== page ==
Thomas Arthur Schaefer

Sunday, April 24, 2005

Cult of Ray Johnson

Initiated by: Aaron Barker

Ray Johnson

"The most famous unknown artist in New York" - this is how Grace Glueck, a New York Times reporter, characterized Ray Johnson after his collage exhibition in 1965. He was called the father of mail art, one of the first performance artists, a precursor Pop Art, and he is rarely absent from studies of fluxus. His connections extend beyond even these movements through his global postal performance, the New York Correspondence School. Despite his fame and also due to his decades long, non-stop work spiralling towards an anonymous position in the art world, even now, two years after his death the recurrent question persists, who Ray Johnson was, and what his role was in the contemporary art scene.

He was born in 1927 in Detroit, Michigan, to Finnish immigrants. A world of possibilities was opened to the gifted student when he spent three years in the liberal atmosphere of Black Mountain College, a progressive institute in North Carolina, where he studied with Joseph Albers, Robert Motherwell, Mary Callery, and Lyonel Feininger. It was Albers who influenced him the most, encouraging his development in the direction of the Bauhaus-like, elegant abstract.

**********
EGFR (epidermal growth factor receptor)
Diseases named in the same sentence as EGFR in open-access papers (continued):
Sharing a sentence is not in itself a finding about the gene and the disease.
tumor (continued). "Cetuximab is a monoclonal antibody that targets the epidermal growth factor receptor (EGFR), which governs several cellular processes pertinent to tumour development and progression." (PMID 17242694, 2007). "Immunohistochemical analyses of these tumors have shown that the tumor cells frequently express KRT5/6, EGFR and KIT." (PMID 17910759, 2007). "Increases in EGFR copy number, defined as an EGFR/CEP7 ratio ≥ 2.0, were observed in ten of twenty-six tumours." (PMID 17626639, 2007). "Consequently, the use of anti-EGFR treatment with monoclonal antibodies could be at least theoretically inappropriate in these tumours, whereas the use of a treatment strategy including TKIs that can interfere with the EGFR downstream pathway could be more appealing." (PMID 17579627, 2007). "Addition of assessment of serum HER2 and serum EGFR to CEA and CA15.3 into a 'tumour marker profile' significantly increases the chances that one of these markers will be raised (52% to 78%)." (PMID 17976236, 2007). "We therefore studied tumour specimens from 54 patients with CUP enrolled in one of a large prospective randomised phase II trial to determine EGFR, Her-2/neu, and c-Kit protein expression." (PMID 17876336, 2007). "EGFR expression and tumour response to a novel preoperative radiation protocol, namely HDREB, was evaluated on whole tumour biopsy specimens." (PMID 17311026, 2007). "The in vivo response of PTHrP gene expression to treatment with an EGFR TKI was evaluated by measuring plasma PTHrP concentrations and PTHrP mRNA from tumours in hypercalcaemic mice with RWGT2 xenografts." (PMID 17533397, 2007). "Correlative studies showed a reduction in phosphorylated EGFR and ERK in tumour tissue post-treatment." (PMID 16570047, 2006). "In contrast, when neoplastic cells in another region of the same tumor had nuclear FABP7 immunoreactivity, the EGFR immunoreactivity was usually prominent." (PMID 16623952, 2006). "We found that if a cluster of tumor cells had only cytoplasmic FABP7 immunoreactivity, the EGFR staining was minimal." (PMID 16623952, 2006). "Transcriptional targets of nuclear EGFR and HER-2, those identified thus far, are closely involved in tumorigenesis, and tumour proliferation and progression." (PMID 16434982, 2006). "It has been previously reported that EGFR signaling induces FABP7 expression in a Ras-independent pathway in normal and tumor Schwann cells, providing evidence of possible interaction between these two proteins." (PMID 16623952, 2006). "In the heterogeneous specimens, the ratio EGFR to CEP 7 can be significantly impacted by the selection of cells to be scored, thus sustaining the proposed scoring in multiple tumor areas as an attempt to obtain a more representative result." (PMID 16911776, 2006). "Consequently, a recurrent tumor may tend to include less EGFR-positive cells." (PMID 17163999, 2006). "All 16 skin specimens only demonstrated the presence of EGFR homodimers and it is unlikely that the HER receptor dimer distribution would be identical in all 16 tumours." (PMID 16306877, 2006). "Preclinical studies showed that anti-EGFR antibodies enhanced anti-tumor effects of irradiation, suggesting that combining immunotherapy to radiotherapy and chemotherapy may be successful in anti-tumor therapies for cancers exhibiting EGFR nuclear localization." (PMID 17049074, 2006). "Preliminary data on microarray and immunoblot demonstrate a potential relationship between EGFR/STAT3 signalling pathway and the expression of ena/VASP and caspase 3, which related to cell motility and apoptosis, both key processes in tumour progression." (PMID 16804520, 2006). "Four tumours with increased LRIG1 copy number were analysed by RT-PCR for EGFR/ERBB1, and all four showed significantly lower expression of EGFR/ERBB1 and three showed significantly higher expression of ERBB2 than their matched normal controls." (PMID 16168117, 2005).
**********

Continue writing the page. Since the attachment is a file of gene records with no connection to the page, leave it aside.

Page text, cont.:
But at Black Mountain he also became acquainted with John Cage, Merce Cunningham, Robert Rauschenberg, Elaine and Willem de Kooning, and their influence can be seen in a freer form of expression that allows for "chance", as expounded by Cage, and that goes beyond the severe forms of the Bauhaus.